August 14, 2020

Volume X, Number 227

August 14, 2020

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August 13, 2020

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August 12, 2020

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No Visas for You

In April, President Donald Trump imposed a 60-day ban on permanent resident cards issued abroad. The ban was supposed to expire on June 22. On that day, he signed an executive order that (1) extended this ban through the end of 2020 and (2) now restricts foreign nationals from outside the United States from using certain temporary employment-based visas through the end of the year. This order took effect June 24 and could have a significant impact on your business operations.

So, who does this affect? The order means that there will be no new H-1B visas used by professional and technology workers; H-4 visas awarded to the spouses of H-1B holders; H-2B visas used by seasonal workers in landscaping and hospitality; L-1 visas for executives and managers transferred within companies; or J-1 visas issued to interns, trainees, or people on work-study summer programs. The order does not cancel or affect the status of foreign employees already working in the United States.

Who gets to come in or stay? The following employees are not affected by the order: (1) visa holders already in the United States or with already approved visas; (2) employees deemed to be essential because they are healthcare workers focused on treating and researching COVID-19; and (3) employees deemed essential to providing services in the nation’s food supply chain. The secretary of State, the secretary of Labor, and the secretary of Homeland Security must establish criteria to determine who can come in under the second and third categories. But the order does not appear to give any timeline for when this must occur. Since the order applies only to foreign employees seeking entry into the United States, it does not affect foreign employees who are already here and are applying for extensions of their currently valid visa status or seeking an adjustment or change of status.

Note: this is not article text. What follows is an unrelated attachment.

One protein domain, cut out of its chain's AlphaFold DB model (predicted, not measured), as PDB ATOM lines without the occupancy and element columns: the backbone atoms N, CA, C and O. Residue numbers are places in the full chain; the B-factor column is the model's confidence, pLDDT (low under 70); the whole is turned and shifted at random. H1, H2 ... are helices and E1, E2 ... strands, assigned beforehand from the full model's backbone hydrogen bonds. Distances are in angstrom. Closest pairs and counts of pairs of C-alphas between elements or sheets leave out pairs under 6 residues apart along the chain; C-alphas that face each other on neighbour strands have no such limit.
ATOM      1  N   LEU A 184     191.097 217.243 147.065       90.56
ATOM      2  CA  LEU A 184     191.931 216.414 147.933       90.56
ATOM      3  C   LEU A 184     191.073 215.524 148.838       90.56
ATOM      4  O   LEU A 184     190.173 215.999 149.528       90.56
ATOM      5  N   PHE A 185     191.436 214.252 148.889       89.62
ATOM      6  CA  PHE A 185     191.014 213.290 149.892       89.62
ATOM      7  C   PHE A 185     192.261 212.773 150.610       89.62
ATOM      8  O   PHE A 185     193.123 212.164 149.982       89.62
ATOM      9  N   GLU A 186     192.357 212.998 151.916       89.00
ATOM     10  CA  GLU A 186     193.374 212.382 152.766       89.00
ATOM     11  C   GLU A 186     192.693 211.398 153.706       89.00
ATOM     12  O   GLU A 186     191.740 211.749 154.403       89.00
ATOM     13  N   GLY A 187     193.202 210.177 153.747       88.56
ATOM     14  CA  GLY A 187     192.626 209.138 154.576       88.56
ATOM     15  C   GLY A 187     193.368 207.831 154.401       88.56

There is likely to be litigation over this order, but in the meantime, businesses should make plans in accordance with the order and also ask any affected employees to cancel any type of travel outside of the United States if they do not have a valid visa.

© 2020 Jones Walker LLPNational Law Review, Volume X, Number 177


About this Author

Laurie M. Riley, Jones Walker, civil rights attorney, employment related litigation lawyer

Laurie Riley defends employers in civil rights and other employment-related litigation, including litigation under federal laws, such as Title VII, the Americans with Disabilities Act, the Family and Medical Leave Act, the Age Discrimination in Employment Act, the Fair Labor Standards Act, and their state law counterparts. She has also represented employers in class action cases involving allegations of institutional discrimination in terms of promotion, discipline, compensation, and termination. Ms. Riley also represents employers involved in administrative proceedings...

Mary Ellen Jordan, Jones Walker, civil rights lawyer, immigration attorney
Special Counsel

Mary Ellen Jordan represents and counsels employers in civil rights, immigration, and other employment-related matters.